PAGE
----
US Spy Chief James Clapper Rejects Trump's Attack over Russian Intel Dossier

By | Jan 12, 2017 10:41 PM EST
James Clapper

Clapper rejected a suggestion by Trump that the agencies were responsible for the story going public.(Photo : Getty Images)

The US director of intelligence, James Clapper, denied that the US intelligence community leaked claims that Russia is in possession of compromising personal information on Donald Trump.

In a statement on Wednesday, Clapper, a key adviser to the president on security and intelligence, rejected a claim by Trump that the country's intelligence agencies were behind the story going public.

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In the unusual statement that put a spotlight on the tensions between spy chiefs and Trump, Clapper said he told the incoming president that US intelligence agencies made no judgment about the reliability of the allegations.

The claims were summarized in a two-page report prepared for Trump and President Barack Obama.

Clapper's statement is the first public confirmation from a US official that the report exists and that it had been presented to the President, the President-elect, and eight congressional heads.

 During his first news conference as President-elect on Wednesday, Trump accused US intelligence agencies of being responsible for leaking the "nonsense" report to the media. Trump suggested that such a move by the intelligence agencies would be "a tremendous blot on their record."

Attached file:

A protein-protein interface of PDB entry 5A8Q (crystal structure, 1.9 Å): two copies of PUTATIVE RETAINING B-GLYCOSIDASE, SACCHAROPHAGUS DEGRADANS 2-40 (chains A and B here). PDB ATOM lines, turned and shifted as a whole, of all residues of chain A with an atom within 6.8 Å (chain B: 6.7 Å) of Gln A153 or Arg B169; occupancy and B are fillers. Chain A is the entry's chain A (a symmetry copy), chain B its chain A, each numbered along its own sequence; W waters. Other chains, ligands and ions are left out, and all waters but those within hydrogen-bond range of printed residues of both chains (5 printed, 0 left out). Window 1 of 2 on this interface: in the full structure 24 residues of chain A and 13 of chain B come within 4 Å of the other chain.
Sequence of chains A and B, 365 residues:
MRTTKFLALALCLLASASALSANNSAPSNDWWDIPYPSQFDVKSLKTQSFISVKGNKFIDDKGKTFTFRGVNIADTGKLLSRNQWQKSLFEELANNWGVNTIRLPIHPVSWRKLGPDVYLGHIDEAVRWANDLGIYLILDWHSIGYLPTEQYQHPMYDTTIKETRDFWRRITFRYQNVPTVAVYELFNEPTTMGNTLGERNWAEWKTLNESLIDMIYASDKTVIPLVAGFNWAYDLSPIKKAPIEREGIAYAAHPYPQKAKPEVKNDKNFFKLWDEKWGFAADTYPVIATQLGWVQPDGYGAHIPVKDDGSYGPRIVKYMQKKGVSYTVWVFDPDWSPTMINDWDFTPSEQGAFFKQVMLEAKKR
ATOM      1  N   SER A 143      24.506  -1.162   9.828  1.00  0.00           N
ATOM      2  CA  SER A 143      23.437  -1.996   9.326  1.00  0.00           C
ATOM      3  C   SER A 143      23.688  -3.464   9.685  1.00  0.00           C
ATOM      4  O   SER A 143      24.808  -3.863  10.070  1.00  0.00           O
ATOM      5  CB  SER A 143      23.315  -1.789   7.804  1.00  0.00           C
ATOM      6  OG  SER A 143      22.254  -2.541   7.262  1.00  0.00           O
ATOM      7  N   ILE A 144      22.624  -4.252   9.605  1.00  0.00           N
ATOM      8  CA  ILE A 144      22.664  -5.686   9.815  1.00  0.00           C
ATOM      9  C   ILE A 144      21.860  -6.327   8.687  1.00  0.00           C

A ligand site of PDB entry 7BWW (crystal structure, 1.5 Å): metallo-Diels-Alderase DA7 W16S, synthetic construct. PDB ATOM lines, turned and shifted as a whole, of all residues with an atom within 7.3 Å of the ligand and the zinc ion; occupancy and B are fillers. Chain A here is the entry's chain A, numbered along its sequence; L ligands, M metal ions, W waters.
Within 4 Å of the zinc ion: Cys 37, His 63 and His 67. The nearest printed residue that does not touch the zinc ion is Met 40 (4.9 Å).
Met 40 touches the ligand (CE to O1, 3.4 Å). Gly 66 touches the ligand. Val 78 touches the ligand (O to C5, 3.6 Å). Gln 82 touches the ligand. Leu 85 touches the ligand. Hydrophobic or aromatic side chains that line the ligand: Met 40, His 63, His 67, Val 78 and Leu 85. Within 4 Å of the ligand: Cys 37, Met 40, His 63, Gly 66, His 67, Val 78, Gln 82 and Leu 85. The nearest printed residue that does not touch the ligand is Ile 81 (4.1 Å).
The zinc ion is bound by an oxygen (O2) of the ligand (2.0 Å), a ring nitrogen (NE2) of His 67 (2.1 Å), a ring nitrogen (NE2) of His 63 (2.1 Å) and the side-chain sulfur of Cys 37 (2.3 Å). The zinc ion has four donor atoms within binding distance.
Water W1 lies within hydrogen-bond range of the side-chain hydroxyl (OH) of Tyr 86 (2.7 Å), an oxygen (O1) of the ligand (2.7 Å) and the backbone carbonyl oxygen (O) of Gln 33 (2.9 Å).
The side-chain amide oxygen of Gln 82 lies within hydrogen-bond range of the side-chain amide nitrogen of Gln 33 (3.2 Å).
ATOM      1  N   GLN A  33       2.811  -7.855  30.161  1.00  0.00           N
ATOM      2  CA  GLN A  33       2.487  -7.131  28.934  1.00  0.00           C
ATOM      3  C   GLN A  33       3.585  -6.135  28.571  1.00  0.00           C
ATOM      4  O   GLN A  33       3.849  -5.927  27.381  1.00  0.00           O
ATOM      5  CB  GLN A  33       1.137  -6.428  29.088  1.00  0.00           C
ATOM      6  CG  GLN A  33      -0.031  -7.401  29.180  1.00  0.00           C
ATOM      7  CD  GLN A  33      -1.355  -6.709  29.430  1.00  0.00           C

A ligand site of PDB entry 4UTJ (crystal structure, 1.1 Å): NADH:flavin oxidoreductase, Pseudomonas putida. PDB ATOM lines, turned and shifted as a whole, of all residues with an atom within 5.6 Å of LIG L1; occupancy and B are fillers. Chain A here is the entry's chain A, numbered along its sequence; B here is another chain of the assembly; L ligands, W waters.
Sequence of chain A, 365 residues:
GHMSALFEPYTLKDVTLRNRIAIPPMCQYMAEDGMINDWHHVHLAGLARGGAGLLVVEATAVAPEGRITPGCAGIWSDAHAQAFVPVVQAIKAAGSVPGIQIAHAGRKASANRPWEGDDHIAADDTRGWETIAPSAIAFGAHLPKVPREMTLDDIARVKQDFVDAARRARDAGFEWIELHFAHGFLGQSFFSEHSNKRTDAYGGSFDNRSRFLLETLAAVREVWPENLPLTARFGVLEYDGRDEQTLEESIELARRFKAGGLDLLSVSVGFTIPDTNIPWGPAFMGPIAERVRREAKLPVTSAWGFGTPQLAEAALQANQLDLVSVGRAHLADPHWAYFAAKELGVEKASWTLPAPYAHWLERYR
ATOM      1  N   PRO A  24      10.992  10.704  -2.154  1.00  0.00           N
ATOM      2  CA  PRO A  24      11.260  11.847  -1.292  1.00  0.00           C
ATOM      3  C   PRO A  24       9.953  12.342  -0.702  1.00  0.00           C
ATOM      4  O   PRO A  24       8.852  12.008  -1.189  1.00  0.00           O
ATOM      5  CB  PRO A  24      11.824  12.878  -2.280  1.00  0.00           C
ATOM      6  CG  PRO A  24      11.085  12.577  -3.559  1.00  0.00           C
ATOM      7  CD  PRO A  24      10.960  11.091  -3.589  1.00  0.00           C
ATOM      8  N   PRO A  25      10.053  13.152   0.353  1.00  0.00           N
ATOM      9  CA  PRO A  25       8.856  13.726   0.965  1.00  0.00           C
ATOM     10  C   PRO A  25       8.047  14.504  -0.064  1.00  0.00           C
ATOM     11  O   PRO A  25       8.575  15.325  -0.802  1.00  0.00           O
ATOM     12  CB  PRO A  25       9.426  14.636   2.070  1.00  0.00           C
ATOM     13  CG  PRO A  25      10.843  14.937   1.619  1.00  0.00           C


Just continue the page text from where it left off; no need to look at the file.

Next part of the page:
Before the news conference, Trump had taken to his Twitter account that intelligence agencies should have never allowed the "fake" news to leak.

"One last shot at me. Are we living in Nazi Germany?" Trump tweeted.

On Thursday, Trump confirmed that he had received a call from Clapper, saying that the spy chief had called him to denounce the false and fictitious report that was illegally circulated.

However, Rep. Adam Schiff, the top Democrat on the House Intelligence Committee, said he was skeptical of Trump's claims that Clapper denounced the report.

"Sadly, you simply cannot rely on the President-elect's tweets or statements about what he's receiving in intelligence briefings, and that's a real problem," Schiff said during a TV interview.

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